Recent Developments in Sudan's Fuel Subsidy Reform Process
In September 2013 Sudan introduced the third and most dramatic in a series of fuel subsidy cuts, raising prices of petrol, diesel and liquefied petroleum gas (LPG) by 65 to 75 per cent each.
This came in a context of high economic pressure, following the loss of oil revenue from South Sudan after July 2011. That resulted in significant structural imbalances in the fiscal and current accounts, sending the black market exchange rate out of control and requiring the Central Bank to print money to finance excessive government spending.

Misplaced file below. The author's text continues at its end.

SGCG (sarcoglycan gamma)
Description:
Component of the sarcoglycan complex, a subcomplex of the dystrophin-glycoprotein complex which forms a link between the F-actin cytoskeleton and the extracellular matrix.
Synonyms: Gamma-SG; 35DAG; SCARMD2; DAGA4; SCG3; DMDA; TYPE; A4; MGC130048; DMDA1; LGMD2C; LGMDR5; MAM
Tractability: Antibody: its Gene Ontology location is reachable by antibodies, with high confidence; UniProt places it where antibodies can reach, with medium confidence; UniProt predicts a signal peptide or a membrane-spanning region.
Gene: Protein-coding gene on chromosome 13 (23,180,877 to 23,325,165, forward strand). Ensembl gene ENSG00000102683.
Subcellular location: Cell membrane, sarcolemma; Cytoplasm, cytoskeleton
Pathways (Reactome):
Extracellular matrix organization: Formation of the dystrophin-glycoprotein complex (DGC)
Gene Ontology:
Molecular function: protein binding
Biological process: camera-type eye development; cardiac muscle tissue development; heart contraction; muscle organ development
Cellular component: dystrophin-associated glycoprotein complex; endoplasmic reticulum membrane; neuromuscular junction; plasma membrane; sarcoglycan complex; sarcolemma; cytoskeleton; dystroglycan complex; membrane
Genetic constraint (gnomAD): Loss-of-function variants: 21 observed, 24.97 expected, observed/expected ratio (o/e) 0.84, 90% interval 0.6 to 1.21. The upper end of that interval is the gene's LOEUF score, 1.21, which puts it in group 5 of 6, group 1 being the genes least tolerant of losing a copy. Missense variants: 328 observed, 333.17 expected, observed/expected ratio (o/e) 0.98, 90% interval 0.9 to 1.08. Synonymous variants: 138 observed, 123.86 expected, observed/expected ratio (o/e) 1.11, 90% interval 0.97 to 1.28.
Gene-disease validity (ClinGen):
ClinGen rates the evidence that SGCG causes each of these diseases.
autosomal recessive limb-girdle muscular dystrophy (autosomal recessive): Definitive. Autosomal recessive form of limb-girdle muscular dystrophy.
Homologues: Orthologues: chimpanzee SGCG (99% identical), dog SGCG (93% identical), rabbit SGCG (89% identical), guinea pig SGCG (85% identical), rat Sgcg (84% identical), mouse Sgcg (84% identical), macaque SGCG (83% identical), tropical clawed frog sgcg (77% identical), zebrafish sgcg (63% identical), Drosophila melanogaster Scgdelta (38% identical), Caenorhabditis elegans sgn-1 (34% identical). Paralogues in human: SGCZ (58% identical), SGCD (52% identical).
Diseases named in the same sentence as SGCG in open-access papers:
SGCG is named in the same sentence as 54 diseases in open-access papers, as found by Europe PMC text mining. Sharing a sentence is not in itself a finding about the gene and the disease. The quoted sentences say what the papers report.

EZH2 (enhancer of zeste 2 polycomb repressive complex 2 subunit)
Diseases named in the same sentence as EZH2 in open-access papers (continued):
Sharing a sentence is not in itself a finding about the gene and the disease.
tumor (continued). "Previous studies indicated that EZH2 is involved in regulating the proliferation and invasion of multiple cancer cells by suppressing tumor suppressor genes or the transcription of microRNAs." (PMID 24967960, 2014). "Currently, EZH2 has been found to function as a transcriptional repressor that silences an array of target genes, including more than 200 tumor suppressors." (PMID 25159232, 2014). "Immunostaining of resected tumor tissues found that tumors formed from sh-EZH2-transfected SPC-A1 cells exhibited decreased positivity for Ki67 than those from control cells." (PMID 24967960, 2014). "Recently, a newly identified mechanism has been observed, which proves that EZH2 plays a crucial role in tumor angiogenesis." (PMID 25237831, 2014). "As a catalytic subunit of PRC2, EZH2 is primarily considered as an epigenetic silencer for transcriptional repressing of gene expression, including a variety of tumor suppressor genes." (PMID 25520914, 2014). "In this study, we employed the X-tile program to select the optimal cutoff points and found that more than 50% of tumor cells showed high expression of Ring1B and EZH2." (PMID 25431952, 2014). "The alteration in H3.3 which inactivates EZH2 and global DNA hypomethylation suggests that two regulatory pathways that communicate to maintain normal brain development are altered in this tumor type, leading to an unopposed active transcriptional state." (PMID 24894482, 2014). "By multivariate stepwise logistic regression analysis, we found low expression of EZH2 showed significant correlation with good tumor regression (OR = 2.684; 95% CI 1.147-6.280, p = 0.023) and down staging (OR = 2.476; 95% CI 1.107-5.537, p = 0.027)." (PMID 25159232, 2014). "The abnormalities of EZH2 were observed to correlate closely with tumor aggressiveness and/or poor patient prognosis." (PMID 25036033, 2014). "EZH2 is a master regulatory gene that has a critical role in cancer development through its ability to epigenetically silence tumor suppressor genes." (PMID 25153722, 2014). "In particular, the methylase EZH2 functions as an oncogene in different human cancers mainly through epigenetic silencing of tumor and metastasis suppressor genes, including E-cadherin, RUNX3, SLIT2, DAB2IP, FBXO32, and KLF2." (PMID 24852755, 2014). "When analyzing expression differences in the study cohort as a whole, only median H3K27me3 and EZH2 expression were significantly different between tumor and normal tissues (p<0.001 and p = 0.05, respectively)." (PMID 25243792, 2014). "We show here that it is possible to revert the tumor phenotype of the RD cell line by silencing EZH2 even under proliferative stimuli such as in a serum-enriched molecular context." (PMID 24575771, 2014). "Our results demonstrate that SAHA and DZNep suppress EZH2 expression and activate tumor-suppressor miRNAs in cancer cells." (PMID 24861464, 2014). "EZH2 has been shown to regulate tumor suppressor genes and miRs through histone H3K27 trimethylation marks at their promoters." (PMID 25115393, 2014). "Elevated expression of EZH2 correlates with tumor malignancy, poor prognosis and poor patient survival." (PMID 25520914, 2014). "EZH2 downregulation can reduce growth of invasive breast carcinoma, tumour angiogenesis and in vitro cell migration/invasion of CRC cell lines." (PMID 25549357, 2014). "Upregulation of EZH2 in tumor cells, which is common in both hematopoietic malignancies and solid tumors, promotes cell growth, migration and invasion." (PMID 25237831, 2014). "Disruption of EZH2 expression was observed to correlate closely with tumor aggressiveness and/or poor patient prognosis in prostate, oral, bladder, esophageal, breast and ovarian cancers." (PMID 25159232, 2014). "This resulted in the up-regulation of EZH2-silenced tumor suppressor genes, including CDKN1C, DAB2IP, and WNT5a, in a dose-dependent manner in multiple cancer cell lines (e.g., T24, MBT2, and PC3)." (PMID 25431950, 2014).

The overall pricing system was not changed by the subsidy cuts, and no explicit linkage to the market was introduced, meaning that further reforms are likely to be required. However, that may be politically difficult, given the highly negative public reaction (with the worst riots seen in the capital city for at least two decades) and the lack of support for the reforms among the media and other political forces—including sections of the ruling party itself. Internal disunity appears to have been one of the main factors preventing the government from launching an effective communications strategy and broader consultations.